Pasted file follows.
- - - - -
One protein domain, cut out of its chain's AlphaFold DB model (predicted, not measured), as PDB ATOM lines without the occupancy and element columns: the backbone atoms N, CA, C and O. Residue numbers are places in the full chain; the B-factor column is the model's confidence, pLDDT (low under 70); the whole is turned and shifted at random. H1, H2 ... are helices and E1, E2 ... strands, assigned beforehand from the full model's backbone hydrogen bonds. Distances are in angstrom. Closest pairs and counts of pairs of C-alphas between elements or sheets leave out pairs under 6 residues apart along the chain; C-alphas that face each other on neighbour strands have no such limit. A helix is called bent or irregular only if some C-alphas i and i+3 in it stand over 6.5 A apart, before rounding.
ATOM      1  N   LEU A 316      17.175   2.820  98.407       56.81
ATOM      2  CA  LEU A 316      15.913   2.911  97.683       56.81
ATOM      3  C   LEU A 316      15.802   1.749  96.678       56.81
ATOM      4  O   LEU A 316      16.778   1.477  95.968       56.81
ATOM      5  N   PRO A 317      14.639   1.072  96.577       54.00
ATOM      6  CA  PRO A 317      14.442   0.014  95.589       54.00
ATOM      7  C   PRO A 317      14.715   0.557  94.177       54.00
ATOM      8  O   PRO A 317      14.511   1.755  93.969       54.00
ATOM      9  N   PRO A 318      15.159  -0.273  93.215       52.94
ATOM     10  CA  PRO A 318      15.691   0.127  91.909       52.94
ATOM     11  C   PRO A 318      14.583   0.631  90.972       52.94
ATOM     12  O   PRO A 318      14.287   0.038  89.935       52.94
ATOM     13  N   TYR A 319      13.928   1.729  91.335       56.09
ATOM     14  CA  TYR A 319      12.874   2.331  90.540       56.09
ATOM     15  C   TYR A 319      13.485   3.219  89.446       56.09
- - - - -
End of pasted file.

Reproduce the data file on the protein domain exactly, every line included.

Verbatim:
One protein domain, cut out of its chain's AlphaFold DB model (predicted, not measured), as PDB ATOM lines without the occupancy and element columns: the backbone atoms N, CA, C and O. Residue numbers are places in the full chain; the B-factor column is the model's confidence, pLDDT (low under 70); the whole is turned and shifted at random. H1, H2 ... are helices and E1, E2 ... strands, assigned beforehand from the full model's backbone hydrogen bonds. Distances are in angstrom. Closest pairs and counts of pairs of C-alphas between elements or sheets leave out pairs under 6 residues apart along the chain; C-alphas that face each other on neighbour strands have no such limit. A helix is called bent or irregular only if some C-alphas i and i+3 in it stand over 6.5 A apart, before rounding.
ATOM      1  N   LEU A 316      17.175   2.820  98.407       56.81
ATOM      2  CA  LEU A 316      15.913   2.911  97.683       56.81
ATOM      3  C   LEU A 316      15.802   1.749  96.678       56.81
ATOM      4  O   LEU A 316      16.778   1.477  95.968       56.81
ATOM      5  N   PRO A 317      14.639   1.072  96.577       54.00
ATOM      6  CA  PRO A 317      14.442   0.014  95.589       54.00
ATOM      7  C   PRO A 317      14.715   0.557  94.177       54.00
ATOM      8  O   PRO A 317      14.511   1.755  93.969       54.00
ATOM      9  N   PRO A 318      15.159  -0.273  93.215       52.94
ATOM     10  CA  PRO A 318      15.691   0.127  91.909       52.94
ATOM     11  C   PRO A 318      14.583   0.631  90.972       52.94
ATOM     12  O   PRO A 318      14.287   0.038  89.935       52.94
ATOM     13  N   TYR A 319      13.928   1.729  91.335       56.09
ATOM     14  CA  TYR A 319      12.874   2.331  90.540       56.09
ATOM     15  C   TYR A 319      13.485   3.219  89.446       56.09